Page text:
Google outlaws home servers on its network, shows its like any other corporation

googleby VinothChandar

Now an ISP, Google not so hot on net neutrality
[Via Boing Boing]

Ryan Singel, at Wired:

In a dramatic about-face on a key internet issue yesterday, Google told the FCC that the network neutrality rules Google once championed don’t give citizens the right to run servers on their home broadband connections, and that the Google Fiber network is perfectly within its rights to prohibit customers from attaching the legal devices of their choice to its network.


In Kansas City, Google provides high speed Internet access. But its terms of service prevent ANY server to be attached.

Your Google Fiber account is for your use and the reasonable use of your guests. Unless you have a written agreement with Google Fiber permitting you do so, you should not host any type of server using your Google Fiber connection,…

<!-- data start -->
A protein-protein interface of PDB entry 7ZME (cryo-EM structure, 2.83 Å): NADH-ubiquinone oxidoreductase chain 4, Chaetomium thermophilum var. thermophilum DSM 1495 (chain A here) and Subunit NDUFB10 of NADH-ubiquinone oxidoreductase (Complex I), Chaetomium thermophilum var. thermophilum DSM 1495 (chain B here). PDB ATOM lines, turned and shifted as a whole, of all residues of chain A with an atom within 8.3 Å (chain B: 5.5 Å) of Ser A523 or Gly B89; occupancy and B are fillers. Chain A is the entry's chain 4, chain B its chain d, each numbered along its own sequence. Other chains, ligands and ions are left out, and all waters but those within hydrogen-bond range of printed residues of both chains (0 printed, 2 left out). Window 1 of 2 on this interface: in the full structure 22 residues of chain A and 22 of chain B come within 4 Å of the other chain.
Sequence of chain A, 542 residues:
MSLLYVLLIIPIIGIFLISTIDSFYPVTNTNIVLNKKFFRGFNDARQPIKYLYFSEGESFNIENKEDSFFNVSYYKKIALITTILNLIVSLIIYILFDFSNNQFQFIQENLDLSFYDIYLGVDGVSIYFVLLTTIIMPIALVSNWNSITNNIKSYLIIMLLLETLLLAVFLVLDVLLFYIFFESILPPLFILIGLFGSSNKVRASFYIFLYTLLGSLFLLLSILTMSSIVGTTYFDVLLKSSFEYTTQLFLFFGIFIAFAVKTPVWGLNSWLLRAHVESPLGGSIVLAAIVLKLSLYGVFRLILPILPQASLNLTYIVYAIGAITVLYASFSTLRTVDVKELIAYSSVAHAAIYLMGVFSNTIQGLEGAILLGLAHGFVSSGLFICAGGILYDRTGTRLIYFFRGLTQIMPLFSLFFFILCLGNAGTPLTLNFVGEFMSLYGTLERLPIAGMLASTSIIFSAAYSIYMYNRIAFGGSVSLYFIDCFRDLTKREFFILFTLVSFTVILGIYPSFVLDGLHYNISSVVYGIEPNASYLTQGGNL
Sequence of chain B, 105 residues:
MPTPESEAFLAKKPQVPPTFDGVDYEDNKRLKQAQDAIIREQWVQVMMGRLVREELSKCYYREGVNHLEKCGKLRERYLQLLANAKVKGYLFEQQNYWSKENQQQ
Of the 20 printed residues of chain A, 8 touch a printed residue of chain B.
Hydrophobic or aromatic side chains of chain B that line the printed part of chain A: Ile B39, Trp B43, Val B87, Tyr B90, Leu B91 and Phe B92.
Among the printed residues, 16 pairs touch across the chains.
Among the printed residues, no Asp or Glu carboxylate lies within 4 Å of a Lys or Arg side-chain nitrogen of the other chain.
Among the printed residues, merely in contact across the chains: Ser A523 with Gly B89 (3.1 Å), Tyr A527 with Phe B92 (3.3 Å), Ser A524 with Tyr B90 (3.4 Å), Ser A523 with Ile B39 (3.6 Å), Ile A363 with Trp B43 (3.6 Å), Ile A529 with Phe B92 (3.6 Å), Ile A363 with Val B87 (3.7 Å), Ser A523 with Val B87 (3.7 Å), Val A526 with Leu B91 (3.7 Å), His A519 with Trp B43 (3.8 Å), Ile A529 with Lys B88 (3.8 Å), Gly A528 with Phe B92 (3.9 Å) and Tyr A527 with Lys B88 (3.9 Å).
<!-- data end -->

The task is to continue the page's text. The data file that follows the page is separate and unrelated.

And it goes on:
This seems overly restrictive. Any computer can act as a server. I’ve had web servers at home. If you have a ‘nanny cam’ to watch the kids, you are using a server. If you control the lights or temperature over the intetrnet, that is a server using the Internet connection.

But what is really interesting is Google’s flip on net neutrality.issue. When it was the one using the Internet pipes, it was all for net neutrality. Now that it provides the pipe it has changed its views.

It was for things like Slingboxes run on other corporation’s pipes but which are now outlawed on its own pipes.

But, it turns out that Google’s real net neutrality policy is that big corporate services like YouTube and Facebook shouldn’t get throttled or banned by evil ISPs like Verizon, but it’s perfectly fine for Google to control what devices citizens can use in their homes.

This is not really unexpected behavior of a corporation. But Google was supposed to be different.